The last issue raised concerns the struggle of YHWH with chaos. Professor Bechtold comments that "Of further note is his reading of Genesis 2-3 in view of God’s struggle over chaos. While there is some evidence for this, Hodge tends to read too much implication into the evidence." I'm not quite sure what statements I've made that would lead to this conclusion, but again, this is actually the larger argument I'm making in my book concerning the theology of Genesis, so I can only assume that I haven't laid out as much as I needed to in order to convince Professor Bechtold of its overwhelming presence within the text. I hope to do a better job of it in the new book.

Again, I very much appreciate Professor Bechtold's review. I think he understands my main argument very well, and am, frankly, just ecstatic that someone actually read the book. I thank him for his kind words and recommendation.

Monday, April 23, 2012

God, Love, Revelation and Certainty

A young man from a secular university visits a seminary professor after a long sociology class, where he learned nothing about sociological method and everything about how to think correctly according to his university professor. He began to object to the absolute claims that Christianity makes, and ask why this seminary professor would bother teaching the Bible as anything other than an opinion among many opinions. The following dialogue is what ensues.

Religion always makes such claims of certainty and absolutism, but we can’t be certain of those things. I think that religious people are just trying to grab onto something more stable because they don’t want to deal with the messiness of life.

Really? That’s interesting. Why do you think that people can’t know anything spiritual with certainty?

Because we’re not God. We can’t know everything about everything, and so that means that we can’t really know anything with absolute certainty.

Fascinating. Can I ask you a question?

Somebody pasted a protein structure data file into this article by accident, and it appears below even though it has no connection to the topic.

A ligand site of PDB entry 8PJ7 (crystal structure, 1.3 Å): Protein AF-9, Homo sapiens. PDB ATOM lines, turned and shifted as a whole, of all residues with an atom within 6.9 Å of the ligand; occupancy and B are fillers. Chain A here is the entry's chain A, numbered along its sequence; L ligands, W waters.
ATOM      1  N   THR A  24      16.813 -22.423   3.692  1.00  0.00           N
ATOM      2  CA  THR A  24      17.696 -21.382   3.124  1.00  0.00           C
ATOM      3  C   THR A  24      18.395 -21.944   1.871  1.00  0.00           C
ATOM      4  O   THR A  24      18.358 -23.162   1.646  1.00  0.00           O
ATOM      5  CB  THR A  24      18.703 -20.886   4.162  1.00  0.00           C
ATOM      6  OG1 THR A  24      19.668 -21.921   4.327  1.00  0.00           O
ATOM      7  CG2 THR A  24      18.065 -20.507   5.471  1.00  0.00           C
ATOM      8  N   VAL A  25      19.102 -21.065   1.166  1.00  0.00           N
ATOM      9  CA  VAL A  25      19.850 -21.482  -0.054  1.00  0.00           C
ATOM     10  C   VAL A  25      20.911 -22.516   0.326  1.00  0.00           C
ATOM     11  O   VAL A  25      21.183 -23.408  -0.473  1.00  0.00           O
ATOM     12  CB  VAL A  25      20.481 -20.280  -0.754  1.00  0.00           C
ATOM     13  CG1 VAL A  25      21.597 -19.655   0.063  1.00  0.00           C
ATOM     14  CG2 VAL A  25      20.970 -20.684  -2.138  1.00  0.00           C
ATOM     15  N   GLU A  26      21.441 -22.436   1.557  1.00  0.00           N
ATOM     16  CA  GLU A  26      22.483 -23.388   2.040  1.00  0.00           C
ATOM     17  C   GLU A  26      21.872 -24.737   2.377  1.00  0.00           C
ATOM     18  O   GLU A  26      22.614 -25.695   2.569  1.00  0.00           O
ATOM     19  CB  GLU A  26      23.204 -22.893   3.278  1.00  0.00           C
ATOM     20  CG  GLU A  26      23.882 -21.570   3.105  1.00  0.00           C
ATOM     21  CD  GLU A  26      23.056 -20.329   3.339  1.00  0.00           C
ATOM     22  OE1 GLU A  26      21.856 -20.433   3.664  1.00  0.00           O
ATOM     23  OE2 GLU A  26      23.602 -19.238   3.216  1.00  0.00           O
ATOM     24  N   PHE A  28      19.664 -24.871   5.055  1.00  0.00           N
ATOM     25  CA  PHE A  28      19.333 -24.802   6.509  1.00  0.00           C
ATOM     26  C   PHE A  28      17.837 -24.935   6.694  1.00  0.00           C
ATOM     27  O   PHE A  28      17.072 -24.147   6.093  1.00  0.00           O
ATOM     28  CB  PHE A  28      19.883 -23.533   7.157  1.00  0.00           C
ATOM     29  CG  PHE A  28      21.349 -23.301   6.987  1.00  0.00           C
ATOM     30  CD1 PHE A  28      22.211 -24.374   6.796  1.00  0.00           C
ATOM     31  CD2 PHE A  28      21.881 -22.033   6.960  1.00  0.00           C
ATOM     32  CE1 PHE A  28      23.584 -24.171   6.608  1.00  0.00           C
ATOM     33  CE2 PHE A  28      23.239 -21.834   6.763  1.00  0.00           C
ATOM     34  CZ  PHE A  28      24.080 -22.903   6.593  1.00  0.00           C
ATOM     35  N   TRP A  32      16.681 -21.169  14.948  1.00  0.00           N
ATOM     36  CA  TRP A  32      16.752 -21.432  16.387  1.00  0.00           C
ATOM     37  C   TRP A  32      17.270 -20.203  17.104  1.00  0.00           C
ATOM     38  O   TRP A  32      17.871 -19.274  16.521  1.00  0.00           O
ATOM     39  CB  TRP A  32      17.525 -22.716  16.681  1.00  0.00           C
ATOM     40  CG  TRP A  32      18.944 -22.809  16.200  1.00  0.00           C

Do you have exhaustive knowledge of your spouse? Do you know everything there is to know about him or her, every physical, mental, spiritual thing there is to know about him or her, every thought he or she thinks, etc.?


Have you ever accidentally gone to bed with the wrong person, then, thinking that he or she was your spouse?


I don’t understand. Why not? If you don’t have exhaustive knowledge of your spouse, how can you have certainty of who he or she is? If you can’t have certainty of who he or she is, then you can’t be certain that the postman, the girl at the grocery store, or Tom Cruise is not your spouse. How can you be certain that you never actually went to bed with someone you thought was your spouse, but wasn’t?

Because I know enough about him or her to be certain that he or she is the person who is my spouse and not a different person.

In other words, you have sufficient knowledge enough to know your spouse in distinction from other people, and that sufficient knowledge gives you certainty on the matter?


Isn’t it the same when we discuss spiritual things?


Why not?

Because I don’t know anything about spiritual things. I know some things about my spouse, enough to know them sufficiently, but that same is not true for spiritual things.

OK. So what certain and absolute belief does your statement assume?

What do you mean?

I mean, you’ve just stated something absolute and certain, and yet, you just said you can’t know anything about the spiritual realm that is absolute and certain, so I’m asking you what beliefs you have acquired with enough certainty to make that statement.